How Long ’til Black History Month by N. K. Jemisin

I had picked up this collection to read two Locus Award nominee for short stories. I enjoyed them so much I got sucked into reading the rest of the collection.

Published: 2018 for the collection, 2004-2017 for the individual stories

Genre: science fiction and fantasy

Length: 397 pages

SummaryShort version: A collection of Jemisin’s short stories. I’ll summarize each one briefly

“The Ones Who Stay and Fight” – An alternate utopia is contaminated by ideas from our world

“The City Born Great” – A young street rat is coached to midwife the birth of the spirit of New York City and protect it from the Adversary

“Red Dirt Witch” -Emmaline makes a deal with the White Lady to protect her family in the coming civil unrest

“L’Alchimista” – A master chef is challenged by a mysterious stranger with very exotic ingredients

“The Effluent Engine” – Jessaline is looking for an engineer in New Orleans to help the Haitian revolution

“Cloud Dragon Skies” – In a post-climate change world, people from the Mars habitat decide to “fix” the Earth’s atmosphere with disastrous results

“The Trojan Girl” – Partially sentient computer codes find a beautiful piece of code to assimilate

Valedictorian” – In a world where the best and worst of each graduating class are taken, Zinke still decides to be the best (also at EscapePod at the link provided)

The Storyteller’s Replacement” – A storyteller’s story about dragons taking over the royal family (a Locus Award nominee – my fuller review at the link)

“The Brides of Heaven” – All the men and children in the colony have died, but Dihya thinks she found something on the planet to help the women

“The Evaluators” – An epistolary story about a first encounter with an adaptable predator

“Walking Awake” – Sadie cares for children until they are chosen by a Master as a host, at least until Enri is chosen

“The Elevator Dancer” – A security guard in a world that tightly regulates all actions sees a woman dancing in the elevator

Cuisine des Memoires” – A magical kitchen can produce any historical meal requested (the other Locus Award nominee – my fuller review at the link)

“Stone Hunger” – A girl in the Broken Earth setting tracks a man who destroyed her city

“On the Banks of the River Lex” – All the people have died and the deities are fading without anyone to worship them

“The Narcomancer” – Cet is sent out to help villages fight off a rogue narcomancer (a sleep-inducing wizard)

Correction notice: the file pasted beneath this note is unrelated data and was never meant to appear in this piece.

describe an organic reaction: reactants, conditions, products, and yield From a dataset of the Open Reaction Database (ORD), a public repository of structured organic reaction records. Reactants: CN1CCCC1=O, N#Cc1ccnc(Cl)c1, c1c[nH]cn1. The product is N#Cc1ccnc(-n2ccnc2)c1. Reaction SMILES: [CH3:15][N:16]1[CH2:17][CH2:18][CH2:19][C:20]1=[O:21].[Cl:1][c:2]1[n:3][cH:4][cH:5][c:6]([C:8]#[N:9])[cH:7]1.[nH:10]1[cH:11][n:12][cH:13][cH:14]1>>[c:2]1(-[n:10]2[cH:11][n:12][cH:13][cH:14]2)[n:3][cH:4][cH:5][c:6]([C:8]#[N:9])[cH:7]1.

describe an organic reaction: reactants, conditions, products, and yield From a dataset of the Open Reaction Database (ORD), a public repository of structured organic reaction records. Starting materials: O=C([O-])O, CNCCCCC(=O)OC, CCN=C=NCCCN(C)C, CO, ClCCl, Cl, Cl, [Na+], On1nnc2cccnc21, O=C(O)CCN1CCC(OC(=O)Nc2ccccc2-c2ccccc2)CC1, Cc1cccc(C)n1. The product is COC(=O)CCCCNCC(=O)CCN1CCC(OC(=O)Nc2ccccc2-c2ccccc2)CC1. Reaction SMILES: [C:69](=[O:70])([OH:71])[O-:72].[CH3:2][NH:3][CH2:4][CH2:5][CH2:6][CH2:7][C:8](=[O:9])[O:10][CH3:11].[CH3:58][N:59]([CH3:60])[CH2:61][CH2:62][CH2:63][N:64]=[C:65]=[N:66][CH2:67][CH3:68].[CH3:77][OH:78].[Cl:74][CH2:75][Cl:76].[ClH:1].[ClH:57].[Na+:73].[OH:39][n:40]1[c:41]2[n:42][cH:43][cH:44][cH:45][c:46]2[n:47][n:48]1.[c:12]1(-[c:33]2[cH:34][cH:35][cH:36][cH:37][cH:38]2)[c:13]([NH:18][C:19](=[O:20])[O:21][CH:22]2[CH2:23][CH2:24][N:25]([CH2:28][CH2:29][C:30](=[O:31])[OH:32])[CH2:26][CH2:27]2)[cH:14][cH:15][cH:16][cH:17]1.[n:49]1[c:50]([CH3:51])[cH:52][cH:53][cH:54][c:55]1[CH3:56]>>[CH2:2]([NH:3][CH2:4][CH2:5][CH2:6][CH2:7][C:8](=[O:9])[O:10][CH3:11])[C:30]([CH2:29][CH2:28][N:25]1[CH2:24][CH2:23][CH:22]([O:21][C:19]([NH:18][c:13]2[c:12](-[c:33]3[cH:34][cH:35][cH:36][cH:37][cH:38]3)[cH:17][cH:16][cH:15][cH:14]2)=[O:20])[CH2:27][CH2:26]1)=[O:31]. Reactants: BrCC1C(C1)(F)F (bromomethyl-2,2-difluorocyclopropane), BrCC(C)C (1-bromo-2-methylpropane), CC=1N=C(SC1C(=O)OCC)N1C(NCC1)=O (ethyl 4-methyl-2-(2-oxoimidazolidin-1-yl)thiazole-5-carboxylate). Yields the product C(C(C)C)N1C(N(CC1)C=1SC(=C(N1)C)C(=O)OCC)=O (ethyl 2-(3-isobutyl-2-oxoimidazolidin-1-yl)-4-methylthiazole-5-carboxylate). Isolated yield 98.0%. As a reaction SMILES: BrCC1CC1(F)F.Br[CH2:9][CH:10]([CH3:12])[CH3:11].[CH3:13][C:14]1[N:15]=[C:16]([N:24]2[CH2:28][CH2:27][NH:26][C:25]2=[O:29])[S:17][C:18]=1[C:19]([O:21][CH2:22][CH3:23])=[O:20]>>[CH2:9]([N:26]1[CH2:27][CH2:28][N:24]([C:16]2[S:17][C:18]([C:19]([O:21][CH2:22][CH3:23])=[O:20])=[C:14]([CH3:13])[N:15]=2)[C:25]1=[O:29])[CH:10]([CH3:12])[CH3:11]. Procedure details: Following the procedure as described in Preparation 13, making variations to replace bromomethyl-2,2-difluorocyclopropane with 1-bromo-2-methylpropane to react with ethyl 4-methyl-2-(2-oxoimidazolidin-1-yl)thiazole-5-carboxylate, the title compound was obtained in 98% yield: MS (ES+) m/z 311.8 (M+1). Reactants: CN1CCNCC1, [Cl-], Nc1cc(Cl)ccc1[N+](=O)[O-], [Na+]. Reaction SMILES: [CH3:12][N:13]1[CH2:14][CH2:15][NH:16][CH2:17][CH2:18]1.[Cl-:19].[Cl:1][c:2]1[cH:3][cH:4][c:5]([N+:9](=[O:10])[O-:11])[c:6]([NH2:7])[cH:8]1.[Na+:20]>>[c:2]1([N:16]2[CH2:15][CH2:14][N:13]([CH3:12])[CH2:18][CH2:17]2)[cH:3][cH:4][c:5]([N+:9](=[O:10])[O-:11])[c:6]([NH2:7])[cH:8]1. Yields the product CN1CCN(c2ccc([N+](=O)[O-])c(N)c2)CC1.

“Henosis” – A story told in nonlinear time about an author who didn’t win the big prize

“Too Many Yesterdays, Not Enough Tomorrows” – An epistolary story about the world going through quantum decoherence and only people lightly tied to the world are left to repeat their days

“The You Train” – A NYC resident keeps seeing subway trains that shouldn’t be there

“Non-Zero Probabilities” – In Adele’s world, the chance of something with a low probability of happening has increased dramatically and is influenced by prayer

Sinners, Saints, Dragons, and Haints In the City Beneath the Still Waters” – A hurricane has hit New Orleans and a haint is making everyone evil (you can listen at PodCastle at the link provided)

Final thoughts: Very enjoyable. Even Mr. Curiosity got sucked into read the stories. There’s a variety of stories included in this collection. Some were set in our world, some were set in a future world, and some were set in a world that never existed (as far as we know). One of my favorite elements to the stories were the voices of the main characters. Jemisin talks in her introduction how hard it was to get started selling stories about black and brown characters. That was my favorite element of the stories. They felt different and refreshing because it was a voice I haven’t often heard. Not all of the stories were great (Mr. Curiosity and I both agreed “Too Many Yesterdays…” was just weird), but enough were that I would recommend this collection to anyone. My favorites were probably “The Evaluators” and “On the Banks of the River Lex” because of the twist at the end of each.

Title comes from: Jemisin’s efforts to get a back voice in the scifi and fantasy worlds

Reading challenges fulfilled: book #55 for 2019 and a J in my Author Reading the Alphabet Challenge

If you’re interested in purchasing the book, you can click on the cover image to follow an Amazon affiliate link to the book and thanks for supporting my blog!

1 Comment

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One response to “How Long ’til Black History Month by N. K. Jemisin

  1. Pingback: Best and Worst of 2019 | Fill Your Bookshelf

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